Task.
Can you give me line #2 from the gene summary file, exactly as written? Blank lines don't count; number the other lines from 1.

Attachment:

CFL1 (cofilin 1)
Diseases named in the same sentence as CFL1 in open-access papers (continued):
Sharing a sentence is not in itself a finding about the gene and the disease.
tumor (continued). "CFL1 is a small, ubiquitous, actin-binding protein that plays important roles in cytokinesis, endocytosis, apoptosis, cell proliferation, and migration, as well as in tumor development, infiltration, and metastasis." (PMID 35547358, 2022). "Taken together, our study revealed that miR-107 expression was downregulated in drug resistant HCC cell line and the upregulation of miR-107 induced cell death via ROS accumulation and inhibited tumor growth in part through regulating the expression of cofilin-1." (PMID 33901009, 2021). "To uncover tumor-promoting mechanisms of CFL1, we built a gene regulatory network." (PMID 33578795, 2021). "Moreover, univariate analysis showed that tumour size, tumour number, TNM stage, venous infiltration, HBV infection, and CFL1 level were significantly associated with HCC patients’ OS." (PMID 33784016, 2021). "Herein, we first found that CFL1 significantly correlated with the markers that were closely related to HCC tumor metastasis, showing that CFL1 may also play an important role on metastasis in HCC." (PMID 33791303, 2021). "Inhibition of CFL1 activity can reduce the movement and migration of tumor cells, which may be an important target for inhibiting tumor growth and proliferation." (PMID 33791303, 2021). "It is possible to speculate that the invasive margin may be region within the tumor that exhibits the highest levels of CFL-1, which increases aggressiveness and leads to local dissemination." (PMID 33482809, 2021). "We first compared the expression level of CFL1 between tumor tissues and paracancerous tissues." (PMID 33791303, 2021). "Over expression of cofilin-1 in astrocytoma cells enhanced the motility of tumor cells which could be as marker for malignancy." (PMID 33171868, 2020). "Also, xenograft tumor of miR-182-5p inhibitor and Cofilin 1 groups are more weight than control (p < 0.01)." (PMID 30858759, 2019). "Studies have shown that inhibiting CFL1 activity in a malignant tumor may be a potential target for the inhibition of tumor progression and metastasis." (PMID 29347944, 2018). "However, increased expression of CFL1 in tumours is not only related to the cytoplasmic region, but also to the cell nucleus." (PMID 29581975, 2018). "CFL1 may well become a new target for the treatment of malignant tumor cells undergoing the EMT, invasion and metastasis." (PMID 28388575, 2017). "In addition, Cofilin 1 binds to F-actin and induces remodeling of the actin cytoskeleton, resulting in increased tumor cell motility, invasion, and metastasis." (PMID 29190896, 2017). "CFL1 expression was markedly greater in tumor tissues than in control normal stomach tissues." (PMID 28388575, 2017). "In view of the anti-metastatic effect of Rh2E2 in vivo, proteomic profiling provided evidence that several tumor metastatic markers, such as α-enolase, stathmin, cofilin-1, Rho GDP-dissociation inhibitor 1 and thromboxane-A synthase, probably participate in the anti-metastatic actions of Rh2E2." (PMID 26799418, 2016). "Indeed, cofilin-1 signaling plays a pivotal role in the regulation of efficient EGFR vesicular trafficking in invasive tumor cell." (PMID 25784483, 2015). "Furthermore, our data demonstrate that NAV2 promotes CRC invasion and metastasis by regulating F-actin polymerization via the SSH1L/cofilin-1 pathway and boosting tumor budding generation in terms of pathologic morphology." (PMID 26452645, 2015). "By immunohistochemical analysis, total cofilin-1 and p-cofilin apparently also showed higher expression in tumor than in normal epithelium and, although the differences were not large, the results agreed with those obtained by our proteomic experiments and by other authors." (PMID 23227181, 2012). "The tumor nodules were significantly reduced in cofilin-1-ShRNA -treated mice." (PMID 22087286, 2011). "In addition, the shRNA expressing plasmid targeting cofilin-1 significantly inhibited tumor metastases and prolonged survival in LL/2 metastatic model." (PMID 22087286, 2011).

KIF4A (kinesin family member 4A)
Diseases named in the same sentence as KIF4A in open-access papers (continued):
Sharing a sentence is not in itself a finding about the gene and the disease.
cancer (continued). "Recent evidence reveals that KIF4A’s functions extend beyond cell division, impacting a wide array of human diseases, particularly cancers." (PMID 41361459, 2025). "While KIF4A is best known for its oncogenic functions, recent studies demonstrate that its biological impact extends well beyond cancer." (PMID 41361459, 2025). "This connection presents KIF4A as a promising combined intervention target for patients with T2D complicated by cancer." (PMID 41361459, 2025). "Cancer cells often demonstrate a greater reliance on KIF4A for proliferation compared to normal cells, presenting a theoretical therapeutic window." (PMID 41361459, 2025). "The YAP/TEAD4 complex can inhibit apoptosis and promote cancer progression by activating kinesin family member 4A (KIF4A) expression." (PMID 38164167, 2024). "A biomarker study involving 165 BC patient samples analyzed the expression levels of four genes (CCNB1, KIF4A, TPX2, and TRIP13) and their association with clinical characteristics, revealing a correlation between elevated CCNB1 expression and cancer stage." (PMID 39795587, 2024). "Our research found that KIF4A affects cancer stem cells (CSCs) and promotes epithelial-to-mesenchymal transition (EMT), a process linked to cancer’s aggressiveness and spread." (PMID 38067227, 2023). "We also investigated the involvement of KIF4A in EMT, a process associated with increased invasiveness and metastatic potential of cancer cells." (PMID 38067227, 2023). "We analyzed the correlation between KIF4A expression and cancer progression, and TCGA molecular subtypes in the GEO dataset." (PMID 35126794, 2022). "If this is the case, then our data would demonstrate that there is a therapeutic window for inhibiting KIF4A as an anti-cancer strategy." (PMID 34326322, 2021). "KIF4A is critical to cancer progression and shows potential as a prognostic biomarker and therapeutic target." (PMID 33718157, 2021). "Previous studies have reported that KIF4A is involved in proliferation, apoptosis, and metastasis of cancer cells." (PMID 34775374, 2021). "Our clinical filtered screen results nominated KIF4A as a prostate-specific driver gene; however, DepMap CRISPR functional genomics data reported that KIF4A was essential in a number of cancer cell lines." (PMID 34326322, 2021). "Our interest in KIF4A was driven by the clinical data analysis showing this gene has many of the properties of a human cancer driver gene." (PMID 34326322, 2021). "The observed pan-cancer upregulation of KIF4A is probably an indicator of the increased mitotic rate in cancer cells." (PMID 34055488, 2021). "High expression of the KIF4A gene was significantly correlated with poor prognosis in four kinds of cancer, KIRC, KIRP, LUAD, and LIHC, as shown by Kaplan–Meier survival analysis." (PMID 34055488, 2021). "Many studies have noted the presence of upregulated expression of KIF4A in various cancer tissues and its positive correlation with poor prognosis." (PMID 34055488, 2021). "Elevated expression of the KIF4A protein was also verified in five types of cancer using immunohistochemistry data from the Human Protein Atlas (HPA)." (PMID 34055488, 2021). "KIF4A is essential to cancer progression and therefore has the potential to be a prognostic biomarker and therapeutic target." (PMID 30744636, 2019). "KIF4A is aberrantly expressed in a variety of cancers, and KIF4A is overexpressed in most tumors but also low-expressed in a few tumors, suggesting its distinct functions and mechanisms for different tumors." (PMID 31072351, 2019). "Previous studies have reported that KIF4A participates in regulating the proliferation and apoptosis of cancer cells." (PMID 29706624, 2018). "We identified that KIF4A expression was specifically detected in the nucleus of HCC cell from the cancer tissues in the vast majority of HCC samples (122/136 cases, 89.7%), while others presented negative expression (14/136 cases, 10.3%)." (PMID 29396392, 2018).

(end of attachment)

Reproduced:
Diseases named in the same sentence as CFL1 in open-access papers (continued):